by Maggie Finch
Valley of the dolls
The filmic references in Prager’s works are particularly pronounced in images such as Eve and Kimberly of 2008, whose melodramatic scenes can be seen as direct homages to the oeuvre of Alfred Hitchcock. In Eve, for example, Hitchcock’s 1963 classic The Birds is immediately recalled upon seeing the panicked female swarmed by a flock of pigeons; and in Kimberly, planes on the tarmac bring to mind the dramatic airplane chase scene in North by Northwest (1959). The women in Prager’s images are also cast as archetypal ‘blondes’ – again calling to mind the aesthetic of Hitchcock’s leading ladies, such as Tippi Hedren, Grace Kelly and Eva Marie Saint.
These seductive photographs form part of Prager’s series The Big Valley, 2008. Referencing the San Fernando Valley in the north/west border of Los Angeles, home to many of Hollywood’s major movie studios and renowned as a place of excesses, the title was also selected, Prager explains, for the dark evocations raised by the definition of the word ‘valley’ as ‘any place, period, or situation that is filled with fear, gloom, foreboding or the like’.1
Despite their visual connections to postwar cinema, Prager insists that her photographs are not period pieces. Rather, their familiar aesthetic is used as a filter allowing reflection on contemporary concerns, or, as Kaitlin Booher has written, the images act as a reminder of ‘how the real world as we see it is often filtered through Hollywood’s scrim of surreality’.2
I'm not trying for my photographs to look like they're from a certain time … I see my pictures as being completely modern, but modern for me has a ton of influence from the past. I was raised on thrift stores. The makeup and wigs are things that I added to the photos to give them more of a staged look. Almost like the girls are re-enacting scenes from melodramas and soap operas. The artificial look sets the girls in the photos apart from real life.3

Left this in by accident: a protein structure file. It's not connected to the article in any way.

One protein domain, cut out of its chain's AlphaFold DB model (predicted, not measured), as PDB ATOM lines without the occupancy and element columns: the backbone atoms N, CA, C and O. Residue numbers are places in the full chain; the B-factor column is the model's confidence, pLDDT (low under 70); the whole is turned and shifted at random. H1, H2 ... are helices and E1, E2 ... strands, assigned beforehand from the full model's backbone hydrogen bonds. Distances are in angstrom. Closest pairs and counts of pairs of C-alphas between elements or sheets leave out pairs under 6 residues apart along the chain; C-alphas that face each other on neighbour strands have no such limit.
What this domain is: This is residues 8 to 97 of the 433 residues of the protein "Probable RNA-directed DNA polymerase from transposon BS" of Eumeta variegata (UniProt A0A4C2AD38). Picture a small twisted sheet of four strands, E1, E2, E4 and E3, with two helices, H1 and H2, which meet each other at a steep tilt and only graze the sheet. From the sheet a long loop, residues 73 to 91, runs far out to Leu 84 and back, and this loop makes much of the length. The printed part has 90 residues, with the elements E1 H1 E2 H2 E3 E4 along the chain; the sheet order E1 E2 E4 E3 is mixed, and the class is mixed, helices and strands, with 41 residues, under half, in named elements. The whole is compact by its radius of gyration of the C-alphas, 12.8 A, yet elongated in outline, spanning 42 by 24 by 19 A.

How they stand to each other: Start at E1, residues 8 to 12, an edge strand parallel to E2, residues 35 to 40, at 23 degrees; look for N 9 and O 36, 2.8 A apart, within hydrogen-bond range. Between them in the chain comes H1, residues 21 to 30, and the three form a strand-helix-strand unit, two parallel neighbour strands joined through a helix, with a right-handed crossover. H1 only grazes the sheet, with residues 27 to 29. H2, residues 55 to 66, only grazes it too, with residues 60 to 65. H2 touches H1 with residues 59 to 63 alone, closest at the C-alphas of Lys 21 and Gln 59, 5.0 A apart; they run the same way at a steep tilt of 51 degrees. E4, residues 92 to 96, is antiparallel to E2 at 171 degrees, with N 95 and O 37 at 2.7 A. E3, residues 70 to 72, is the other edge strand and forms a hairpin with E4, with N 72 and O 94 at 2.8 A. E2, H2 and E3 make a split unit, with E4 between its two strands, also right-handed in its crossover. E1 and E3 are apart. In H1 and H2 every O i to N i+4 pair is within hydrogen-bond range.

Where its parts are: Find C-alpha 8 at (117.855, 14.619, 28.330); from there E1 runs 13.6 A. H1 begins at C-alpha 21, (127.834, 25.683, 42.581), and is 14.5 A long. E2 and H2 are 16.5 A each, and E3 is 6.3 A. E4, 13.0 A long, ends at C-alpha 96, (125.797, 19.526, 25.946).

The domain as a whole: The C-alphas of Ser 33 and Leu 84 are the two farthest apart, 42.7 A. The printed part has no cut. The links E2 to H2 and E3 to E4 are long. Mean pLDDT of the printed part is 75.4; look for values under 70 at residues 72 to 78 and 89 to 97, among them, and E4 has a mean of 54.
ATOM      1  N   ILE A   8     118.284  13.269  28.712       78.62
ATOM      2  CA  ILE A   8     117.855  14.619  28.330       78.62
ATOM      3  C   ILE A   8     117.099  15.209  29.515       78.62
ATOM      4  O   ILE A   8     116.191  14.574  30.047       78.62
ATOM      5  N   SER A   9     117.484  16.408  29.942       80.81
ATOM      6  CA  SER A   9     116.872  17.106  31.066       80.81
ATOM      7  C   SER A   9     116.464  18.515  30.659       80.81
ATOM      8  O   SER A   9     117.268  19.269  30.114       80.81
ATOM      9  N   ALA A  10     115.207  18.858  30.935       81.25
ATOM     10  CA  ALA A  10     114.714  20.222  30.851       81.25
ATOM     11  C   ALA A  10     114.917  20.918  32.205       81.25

Prager has elaborated further on this use of a 'filmic language' as a simultaneously personal and collective way of thinking about contemporary lifestyle, artifice and representation of women in her hometown of Los Angeles. She acknowledges, for example, that she often uses friends and family members (particularly her sister, the artist Vanessa Prager) as actors in her scenes. Employing this personal aspect is a way for Prager to unsettle readings of her images as referencing one particular time, place or look. As she has said:
When I started photography, I practiced by dressing my friends up and taking pictures of them. It was always more fun to do this with my girlfriends because I could dress them in my clothes, and use them like dolls in the pictures. I could do more with them using what I had on hand. Gradually, the use of girls in my pictures became more important because the stories I tell are usually coming from some part of my life, so the person in the picture telling that story needs to be a woman. Being based in Los Angeles, I definitely see a darker side of femininity than I see in other places I've been.4